Apparently I am required by law to fill out an "annual accommodation report" from the US Census. Just what I needed. The IRS, state sales tax authorities, and the Department of Commerce all gather this same information, but for some reason the Census Bureau needs me to repackage it for them ("estimate time only 34 minutes -- thanks alot"). In fact, they need the data so bad that I am required by law to respond to their request.
Here is the weird part. First they ask for revenues including both lodging revenues and sales of merchandise, all as one single number. Then, they ask for "operating expenses" in which they want me to exclude the cost of any merchandise sold. What is the point of gathering a revenue number that includes merchandise sales but a cost number that excludes the cost of goods purchased for resale? Bizarre. My only guess is that this is so they can stack industries up without double counting, but that makes no sense either. If this were the case, they would ask me to eliminate all product purchases (e.g. toilet paper for the bathrooms, cleaning supplies). Also, wouldn't they in that case also ask me to leave out services purchased from other companies?
Postscript: The form has this notice: "Your report to the Census Bureau is confidential by law. It may be seen only by persons sworn to uphold the confidentiality of Census Bureau information and may be used only for statistical purposes. The law also provides that copies retained in your files are immune from legal process."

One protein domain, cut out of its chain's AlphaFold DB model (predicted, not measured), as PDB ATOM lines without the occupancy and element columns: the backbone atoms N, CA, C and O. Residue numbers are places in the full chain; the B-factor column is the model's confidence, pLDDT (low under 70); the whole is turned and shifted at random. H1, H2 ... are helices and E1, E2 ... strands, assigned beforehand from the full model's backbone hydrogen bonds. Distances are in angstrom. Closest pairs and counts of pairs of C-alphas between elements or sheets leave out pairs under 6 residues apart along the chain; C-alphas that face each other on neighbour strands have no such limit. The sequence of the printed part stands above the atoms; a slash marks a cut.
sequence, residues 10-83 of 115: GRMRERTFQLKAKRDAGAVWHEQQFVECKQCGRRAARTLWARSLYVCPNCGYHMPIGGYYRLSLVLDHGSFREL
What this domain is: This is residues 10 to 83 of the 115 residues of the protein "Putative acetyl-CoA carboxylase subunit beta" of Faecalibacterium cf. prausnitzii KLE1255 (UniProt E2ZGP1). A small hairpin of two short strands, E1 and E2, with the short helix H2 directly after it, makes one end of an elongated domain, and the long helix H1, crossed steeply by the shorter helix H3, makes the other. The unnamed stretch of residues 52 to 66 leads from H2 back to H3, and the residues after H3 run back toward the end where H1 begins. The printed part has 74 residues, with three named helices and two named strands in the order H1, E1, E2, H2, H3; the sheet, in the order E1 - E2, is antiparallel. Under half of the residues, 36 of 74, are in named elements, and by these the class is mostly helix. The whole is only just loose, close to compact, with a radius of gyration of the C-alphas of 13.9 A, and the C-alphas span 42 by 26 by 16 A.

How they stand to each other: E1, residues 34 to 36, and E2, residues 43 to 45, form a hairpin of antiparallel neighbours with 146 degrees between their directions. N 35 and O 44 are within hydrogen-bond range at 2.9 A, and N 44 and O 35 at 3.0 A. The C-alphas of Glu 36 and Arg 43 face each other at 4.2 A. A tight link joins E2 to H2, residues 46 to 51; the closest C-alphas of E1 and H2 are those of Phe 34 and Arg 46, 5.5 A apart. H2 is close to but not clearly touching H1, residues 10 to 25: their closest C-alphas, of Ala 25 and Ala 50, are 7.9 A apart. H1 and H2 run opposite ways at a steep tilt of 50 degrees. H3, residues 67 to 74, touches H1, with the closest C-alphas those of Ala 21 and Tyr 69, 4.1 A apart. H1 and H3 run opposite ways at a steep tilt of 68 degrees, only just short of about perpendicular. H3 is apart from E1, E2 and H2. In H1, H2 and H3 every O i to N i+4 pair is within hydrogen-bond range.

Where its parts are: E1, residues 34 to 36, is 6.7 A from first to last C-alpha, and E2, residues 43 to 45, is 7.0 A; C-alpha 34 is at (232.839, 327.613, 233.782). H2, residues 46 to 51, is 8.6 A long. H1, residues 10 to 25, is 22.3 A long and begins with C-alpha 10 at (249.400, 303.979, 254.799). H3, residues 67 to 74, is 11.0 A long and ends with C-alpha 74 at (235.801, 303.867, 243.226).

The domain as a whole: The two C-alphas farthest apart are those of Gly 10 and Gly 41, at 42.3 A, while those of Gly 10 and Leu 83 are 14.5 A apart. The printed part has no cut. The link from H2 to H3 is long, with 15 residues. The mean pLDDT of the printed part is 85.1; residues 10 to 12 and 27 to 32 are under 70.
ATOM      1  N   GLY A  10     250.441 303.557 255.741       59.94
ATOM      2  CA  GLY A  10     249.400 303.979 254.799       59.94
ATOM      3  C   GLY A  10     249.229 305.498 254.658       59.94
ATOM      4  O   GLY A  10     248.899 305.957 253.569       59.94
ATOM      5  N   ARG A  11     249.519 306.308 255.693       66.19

Does anyone above the age of eight really believe this? Ask major league baseball players what they think about promises of confidentiality and immunity from legal process. (emphasis added)
With Barry Bonds still in their sights,
federal investigators probing steroids in sports can now use the
names and urine samples of about 100 Major League Baseball players
who tested positive for performance enhancing drugs, following a
ruling Wednesday from a federal appeals court.
The 2-1 decision by the 9th U.S. Circuit Court of Appeals
overturned three lower court decisions and could help authorities
pinpoint the source of steroids in baseball. It could also bolster
the perjury case against the star outfielder, who is under
investigation for telling a grand jury he never knowingly used
Investigators seized computer files containing the test results
in 2004 during raids of labs involved in MLB's testing program. The
samples were collected at baseball's direction the previous year as
part of a survey to gauge the prevalence of steroid use. Players
and owners agreed in their labor contract that the results would be
confidential, and each player was assigned a code number to be
matched with his name.